Taoiseach Leo Varadkar has argued that Ireland can become energy independent within a generation or less and that that generation should be the ones to reverse climate change and biodiversity loss.
Varadkar today unveiled the government’s updated National Climate Action Plan, saying we must prepare for the negative impacts of climate change.
He said this plan shows the way forward and will guide the government’s efforts in the years to come.
Measures announced today include:
– Enough renewable electricity to power every home and business in the country by 2030
– 70% of people in rural Ireland have buses going to the nearest town three times a day
-500,000 houses adjusted to BER B2 to make them warmer
-One in three private cars on our roads will be electric by 2030
-Walking, cycling and public transport account for 50% of all daily trips
-Plow up to 400,000 hectares by 2030
The plan also includes a climate action roadmap for each economic sector, consistent with the legally binding target of reducing greenhouse gas emissions by 51% by 2030.
Varadkar said Ireland is at a “moment of real opportunity for our country and for the planet”, reports RTE.
He said climate change is “the most pressing long term global challenge of our time” and Ireland is addressing that challenge.
“We should not see climate action as an obligation or a burden. We should embrace it as an opportunity,” the Taoiseach said, reports RTE.
“Three Ecological Crises”
Environment, Climate, Communications and Transport Secretary Eamon Ryan said the biggest challenge over the next decade is what Ireland is doing collectively as a country to tackle climate change.
He said Ireland is facing three ecological crises – climate, biodiversity loss and pollution – and there must be radical changes.
“But we can and will be good at this. Our potential to be climate leaders is huge and now we need to ramp up our ambition,” reports RTE.
He said it was the responsibility of ministers to show key economic sectors and industries they were “on track” to halve emissions by 2030 and reach net-zero by 2050.
Describing transport as arguably ‘the most challenging’, he warned that Ireland now needs to make a breakthrough that will see the entire state take a different direction towards sustainable mobile transport systems.
This, he said, would avoid unnecessary transport, which is the first step in the right direction.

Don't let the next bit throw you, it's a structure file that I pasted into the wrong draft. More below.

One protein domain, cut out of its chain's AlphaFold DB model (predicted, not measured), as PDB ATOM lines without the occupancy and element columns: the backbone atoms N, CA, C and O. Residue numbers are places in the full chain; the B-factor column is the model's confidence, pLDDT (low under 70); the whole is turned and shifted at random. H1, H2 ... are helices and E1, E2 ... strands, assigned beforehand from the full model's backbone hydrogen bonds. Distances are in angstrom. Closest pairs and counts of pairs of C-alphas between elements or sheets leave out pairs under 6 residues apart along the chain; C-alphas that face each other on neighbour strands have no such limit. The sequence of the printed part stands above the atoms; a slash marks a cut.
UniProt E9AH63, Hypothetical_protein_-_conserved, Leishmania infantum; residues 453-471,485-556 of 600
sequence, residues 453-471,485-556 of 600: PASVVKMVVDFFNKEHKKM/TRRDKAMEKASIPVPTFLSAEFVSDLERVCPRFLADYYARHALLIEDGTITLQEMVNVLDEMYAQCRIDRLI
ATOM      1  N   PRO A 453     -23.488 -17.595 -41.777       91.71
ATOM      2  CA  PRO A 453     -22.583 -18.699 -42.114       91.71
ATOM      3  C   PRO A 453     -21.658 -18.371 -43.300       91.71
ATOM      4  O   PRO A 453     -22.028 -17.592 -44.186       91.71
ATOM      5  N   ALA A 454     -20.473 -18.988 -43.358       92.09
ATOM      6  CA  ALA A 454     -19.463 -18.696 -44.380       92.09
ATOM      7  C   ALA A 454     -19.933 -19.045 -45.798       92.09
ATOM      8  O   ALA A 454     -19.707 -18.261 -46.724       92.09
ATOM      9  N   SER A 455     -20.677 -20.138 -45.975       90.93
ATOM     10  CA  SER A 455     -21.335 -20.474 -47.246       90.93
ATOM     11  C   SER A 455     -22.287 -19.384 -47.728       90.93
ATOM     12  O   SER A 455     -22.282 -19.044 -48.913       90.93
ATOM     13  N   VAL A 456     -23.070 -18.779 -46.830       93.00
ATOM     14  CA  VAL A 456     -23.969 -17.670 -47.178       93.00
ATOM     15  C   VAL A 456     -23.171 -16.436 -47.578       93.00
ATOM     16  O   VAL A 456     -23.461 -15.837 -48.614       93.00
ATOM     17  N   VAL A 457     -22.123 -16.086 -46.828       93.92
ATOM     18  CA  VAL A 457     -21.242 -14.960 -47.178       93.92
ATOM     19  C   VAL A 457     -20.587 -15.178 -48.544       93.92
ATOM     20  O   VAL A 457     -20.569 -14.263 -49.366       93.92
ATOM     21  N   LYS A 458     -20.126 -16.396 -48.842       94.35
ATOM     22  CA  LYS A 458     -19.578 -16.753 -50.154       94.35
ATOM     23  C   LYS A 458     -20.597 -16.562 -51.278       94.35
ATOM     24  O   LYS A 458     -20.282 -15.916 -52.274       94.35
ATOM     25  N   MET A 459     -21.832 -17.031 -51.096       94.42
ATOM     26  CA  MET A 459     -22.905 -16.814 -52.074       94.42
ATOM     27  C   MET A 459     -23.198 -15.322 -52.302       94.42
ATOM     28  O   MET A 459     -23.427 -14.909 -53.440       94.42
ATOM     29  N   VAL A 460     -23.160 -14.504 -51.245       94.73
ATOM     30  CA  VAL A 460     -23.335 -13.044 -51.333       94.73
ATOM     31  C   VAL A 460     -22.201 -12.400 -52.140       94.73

“Blueprint for radical change”
Tánaiste Micheál Martin described the plan as a plan for radical change that will ensure a prosperous and sustainable future.
He said the government will “continue to provide strong leadership” and that ministers are now legally responsible for ensuring each sector is equipped and supported to achieve the emission reductions it demands.
“Achieving our objectives on climate change is a national endeavour that will require a positive, sustained engagement from people across all communities,” he said, reports RTE.
Meanwhile, the Farmers Association of Ireland said further cooperation with farmers is needed to ensure emissions can be reduced while facilitating the sustainable development of Irish agriculture.
“The world needs more food and Irish farmers are well placed to produce food in an environmentally efficient manner,” said IFA president Tim Cullina, reports RTE.
Cullinan said the debate should be about reducing emissions, not livestock.
“The Government could do real damage to our sector to meet a short-term target when technological advancements could well help us achieve our 2030 targets…and it needs to invest in research and development to activate these technologies,” he said, reports RTE.
The Irish Creamery Milk Suppliers Association said the climate protection plan “the marginal over the substantial”.
ICMSA President Pat McCormack said attempts by farmers to grapple with where to get emissions cuts are being hampered by the government’s failure to define the nature of the task and denial of the necessary funding.
“We have a continuous stream of policy that keeps doubling down on a relatively insignificant organics sector while completely ignoring the live stock sector, most specifically the family farm dairy sector, without which it will be simply impossible to get the numbers and momentum required to make this transition work,” he said, reports RTE.
The Irish Cattle and Sheep Farmers’ Association said the plan had “long on aspiration and short on specific funding strategies”.
Last July, the government set extremely ambitious and legally binding greenhouse gas emission reduction targets for every sector by 2030.
For example, electricity emissions must be reduced by 75%; 50% freight; residential buildings by 40%; and agriculture by 25%.
But there was a lack of detail and a clear roadmap on how to achieve these goals.
The updated climate protection plan will at least provide a little more clarity.
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